Dr. Ortega says the reason repositories like the Sangre Por Salud are important is because of the push to advance genetic science and to make discoveries to understand the genetic architecture of complex diseases.
Over their lifetimes, U.S. adults have a 40% chance of developing Type 2 diabetes. But if you’re a Hispanic or Latino adult, your chance is more than 50%, and you're likely to develop it at a younger age, according to the Centers for Disease Control and Prevention.
Chandrasagar (Sagar) Dugani, M.D., Ph.D., a hospital internal medicine physician in Minnesota, says there were several factors that made Sangre Por Salud an ideal cohort to study diabetes risk, including its geographic location. Sangre Por Salud is based in metropolitan Phoenix and represents a cohort that has not been well studied.
"This is important because Arizona has one of the highest Hispanic populations in the U.S., yet we have very little information on risk factors for diabetes in this population," says Dr. Dugani.
In the U.S., Hispanic adults have a high burden of diabetes, and the reasons are not completely understood. To address this health problem, Dr. Dugani and his team developed the Hispanic PREDICT Study using data from Sangre Por Salud to understand the role of diet, physical activity and obesity in developing diabetes.
Dr. Dugani has worked with the biobank staff on numerous diabetes studies over the past four years, and says they have consistently provided critical and timely support.
"The biobank has an excellent repository of biosamples that provides a strong platform for biomarkers and genetics research," he says.
Another Minnesota-based researcher is using data from the Sangre Por Salud Biobank for a chemotherapy study. Steven Offer, Ph.D., assistant professor of pharmacology, is a colorectal cancer researcher with the overall goal of providing diagnostic tools to better individualize patient care and identify pathways for further drug development.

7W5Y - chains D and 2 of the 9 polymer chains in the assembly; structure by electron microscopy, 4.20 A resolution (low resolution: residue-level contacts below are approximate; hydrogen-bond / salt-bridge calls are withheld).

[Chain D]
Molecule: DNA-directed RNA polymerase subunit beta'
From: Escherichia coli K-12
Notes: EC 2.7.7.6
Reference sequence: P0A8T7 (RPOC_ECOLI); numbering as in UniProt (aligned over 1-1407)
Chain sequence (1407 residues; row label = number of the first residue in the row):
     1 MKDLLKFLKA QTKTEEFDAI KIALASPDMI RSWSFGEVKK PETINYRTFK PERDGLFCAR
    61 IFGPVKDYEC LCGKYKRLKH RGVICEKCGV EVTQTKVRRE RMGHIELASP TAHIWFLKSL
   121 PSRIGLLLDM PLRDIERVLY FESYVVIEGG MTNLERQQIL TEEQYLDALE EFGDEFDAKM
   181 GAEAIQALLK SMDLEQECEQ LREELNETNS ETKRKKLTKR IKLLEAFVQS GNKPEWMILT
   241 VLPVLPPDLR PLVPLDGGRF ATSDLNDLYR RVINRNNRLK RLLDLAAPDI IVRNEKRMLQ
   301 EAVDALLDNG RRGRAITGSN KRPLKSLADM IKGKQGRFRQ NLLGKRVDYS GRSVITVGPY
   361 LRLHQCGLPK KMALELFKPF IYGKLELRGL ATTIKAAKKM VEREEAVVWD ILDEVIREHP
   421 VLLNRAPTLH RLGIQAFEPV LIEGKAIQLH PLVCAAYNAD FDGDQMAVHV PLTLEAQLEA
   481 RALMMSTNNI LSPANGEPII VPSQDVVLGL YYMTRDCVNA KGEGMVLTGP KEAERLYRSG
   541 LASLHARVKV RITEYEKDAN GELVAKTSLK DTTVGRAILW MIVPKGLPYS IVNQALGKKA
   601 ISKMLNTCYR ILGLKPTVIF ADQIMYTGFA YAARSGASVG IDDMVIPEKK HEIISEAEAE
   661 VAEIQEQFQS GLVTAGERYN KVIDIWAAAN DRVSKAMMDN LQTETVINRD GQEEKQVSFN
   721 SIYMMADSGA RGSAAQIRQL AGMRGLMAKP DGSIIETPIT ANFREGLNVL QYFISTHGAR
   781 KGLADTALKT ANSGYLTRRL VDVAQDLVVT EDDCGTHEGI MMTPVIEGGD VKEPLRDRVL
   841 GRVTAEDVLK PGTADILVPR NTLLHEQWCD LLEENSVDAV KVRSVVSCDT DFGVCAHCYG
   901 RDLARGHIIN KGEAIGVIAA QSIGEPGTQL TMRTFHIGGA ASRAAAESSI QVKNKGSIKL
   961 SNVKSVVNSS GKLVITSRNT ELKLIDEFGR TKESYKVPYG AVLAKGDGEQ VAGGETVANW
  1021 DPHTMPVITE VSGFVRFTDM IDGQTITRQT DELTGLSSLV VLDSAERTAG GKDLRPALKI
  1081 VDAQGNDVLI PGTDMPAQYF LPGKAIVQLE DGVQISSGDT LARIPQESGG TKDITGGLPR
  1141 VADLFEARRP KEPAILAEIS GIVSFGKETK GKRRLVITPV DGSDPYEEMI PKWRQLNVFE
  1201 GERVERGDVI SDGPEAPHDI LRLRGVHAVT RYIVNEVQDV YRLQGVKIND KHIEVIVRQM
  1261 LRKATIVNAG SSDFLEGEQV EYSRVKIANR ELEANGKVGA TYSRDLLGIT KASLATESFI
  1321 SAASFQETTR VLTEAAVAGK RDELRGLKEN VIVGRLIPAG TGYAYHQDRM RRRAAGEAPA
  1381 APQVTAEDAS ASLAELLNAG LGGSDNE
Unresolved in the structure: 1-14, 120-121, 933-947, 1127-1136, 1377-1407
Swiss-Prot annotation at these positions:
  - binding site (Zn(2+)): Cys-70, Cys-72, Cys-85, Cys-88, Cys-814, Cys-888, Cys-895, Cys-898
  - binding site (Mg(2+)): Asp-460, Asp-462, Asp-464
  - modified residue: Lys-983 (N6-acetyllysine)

In his current study, Dr. Offer is using data from the biobank to identify predictive biomarkers of toxicity risk to the commonly used chemotherapeutic drug 5-fluorouracil (5-FU) in the Hispanic and Latino population.
Although 5-FU is widely used and highly effective for the treatment of various cancers, clinical studies have identified genetic risk factors for severe 5-FU toxicity, and genotype-guided 5-FU dose adjustment has been shown to alleviate the increased toxicity in variant carriers. However, those clinical studies have had limited racial diversity, and, as such, current genetic tests have unknown clinical utility in underrepresented groups.
"We are analyzing data from the biobank samples to identify risk variants for 5-FU toxicity in Hispanic and Latino populations. It is our hope that these data will improve predictive tests and offer greater confidence that the results are relevant to a larger proportion of the population," says Dr. Offer.
"We need cohorts exactly like Sangre Por Salud," says Dr. Ertekin-Taner, director of the Mayo Clinic Genetics of Alzheimer's Disease and Endophenotypes Lab. "One of the gaps in research is the lack of availability of well-characterized cohorts in which deep phenotypes and molecular and biomarker information exist."
Dr. De Filippis and her collaborators are exploring the potential of adding more in-depth genomic data, which hopefully will be available soon. For more information about the Sangre Por Salud Biobank, contact Dr. De Filippis at firstname.lastname@example.org.